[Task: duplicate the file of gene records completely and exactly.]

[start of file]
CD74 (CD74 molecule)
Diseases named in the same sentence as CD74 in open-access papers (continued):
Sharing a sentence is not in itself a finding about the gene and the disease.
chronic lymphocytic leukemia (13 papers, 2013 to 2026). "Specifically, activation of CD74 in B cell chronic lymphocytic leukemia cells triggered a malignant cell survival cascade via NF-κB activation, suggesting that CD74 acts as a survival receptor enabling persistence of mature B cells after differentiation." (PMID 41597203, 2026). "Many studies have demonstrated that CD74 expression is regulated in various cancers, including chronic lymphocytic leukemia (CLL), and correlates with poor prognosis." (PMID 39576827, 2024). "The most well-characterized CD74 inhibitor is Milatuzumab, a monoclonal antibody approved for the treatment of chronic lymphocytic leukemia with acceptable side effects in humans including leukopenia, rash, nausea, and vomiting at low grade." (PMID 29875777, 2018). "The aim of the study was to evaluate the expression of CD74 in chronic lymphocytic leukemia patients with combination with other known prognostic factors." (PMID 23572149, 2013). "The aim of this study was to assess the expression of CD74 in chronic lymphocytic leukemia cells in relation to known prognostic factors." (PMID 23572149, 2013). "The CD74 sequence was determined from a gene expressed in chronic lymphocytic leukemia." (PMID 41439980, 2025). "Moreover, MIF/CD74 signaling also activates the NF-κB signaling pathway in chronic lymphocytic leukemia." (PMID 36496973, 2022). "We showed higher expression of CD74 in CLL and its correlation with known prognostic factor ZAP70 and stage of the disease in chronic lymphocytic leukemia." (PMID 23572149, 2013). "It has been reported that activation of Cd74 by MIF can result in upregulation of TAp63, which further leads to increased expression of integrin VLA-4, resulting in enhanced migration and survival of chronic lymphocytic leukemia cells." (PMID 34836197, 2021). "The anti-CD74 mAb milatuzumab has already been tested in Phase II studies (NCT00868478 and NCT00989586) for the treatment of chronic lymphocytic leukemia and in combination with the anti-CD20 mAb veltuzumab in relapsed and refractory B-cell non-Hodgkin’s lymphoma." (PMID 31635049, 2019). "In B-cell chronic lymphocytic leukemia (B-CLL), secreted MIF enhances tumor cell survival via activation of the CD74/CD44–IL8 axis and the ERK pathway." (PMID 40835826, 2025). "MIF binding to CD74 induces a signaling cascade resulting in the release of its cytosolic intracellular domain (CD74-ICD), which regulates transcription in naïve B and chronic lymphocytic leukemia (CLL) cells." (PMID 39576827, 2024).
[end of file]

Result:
CD74 (CD74 molecule)
Diseases named in the same sentence as CD74 in open-access papers (continued):
Sharing a sentence is not in itself a finding about the gene and the disease.
chronic lymphocytic leukemia (13 papers, 2013 to 2026). "Specifically, activation of CD74 in B cell chronic lymphocytic leukemia cells triggered a malignant cell survival cascade via NF-κB activation, suggesting that CD74 acts as a survival receptor enabling persistence of mature B cells after differentiation." (PMID 41597203, 2026). "Many studies have demonstrated that CD74 expression is regulated in various cancers, including chronic lymphocytic leukemia (CLL), and correlates with poor prognosis." (PMID 39576827, 2024). "The most well-characterized CD74 inhibitor is Milatuzumab, a monoclonal antibody approved for the treatment of chronic lymphocytic leukemia with acceptable side effects in humans including leukopenia, rash, nausea, and vomiting at low grade." (PMID 29875777, 2018). "The aim of the study was to evaluate the expression of CD74 in chronic lymphocytic leukemia patients with combination with other known prognostic factors." (PMID 23572149, 2013). "The aim of this study was to assess the expression of CD74 in chronic lymphocytic leukemia cells in relation to known prognostic factors." (PMID 23572149, 2013). "The CD74 sequence was determined from a gene expressed in chronic lymphocytic leukemia." (PMID 41439980, 2025). "Moreover, MIF/CD74 signaling also activates the NF-κB signaling pathway in chronic lymphocytic leukemia." (PMID 36496973, 2022). "We showed higher expression of CD74 in CLL and its correlation with known prognostic factor ZAP70 and stage of the disease in chronic lymphocytic leukemia." (PMID 23572149, 2013). "It has been reported that activation of Cd74 by MIF can result in upregulation of TAp63, which further leads to increased expression of integrin VLA-4, resulting in enhanced migration and survival of chronic lymphocytic leukemia cells." (PMID 34836197, 2021). "The anti-CD74 mAb milatuzumab has already been tested in Phase II studies (NCT00868478 and NCT00989586) for the treatment of chronic lymphocytic leukemia and in combination with the anti-CD20 mAb veltuzumab in relapsed and refractory B-cell non-Hodgkin’s lymphoma." (PMID 31635049, 2019). "In B-cell chronic lymphocytic leukemia (B-CLL), secreted MIF enhances tumor cell survival via activation of the CD74/CD44–IL8 axis and the ERK pathway." (PMID 40835826, 2025). "MIF binding to CD74 induces a signaling cascade resulting in the release of its cytosolic intracellular domain (CD74-ICD), which regulates transcription in naïve B and chronic lymphocytic leukemia (CLL) cells." (PMID 39576827, 2024).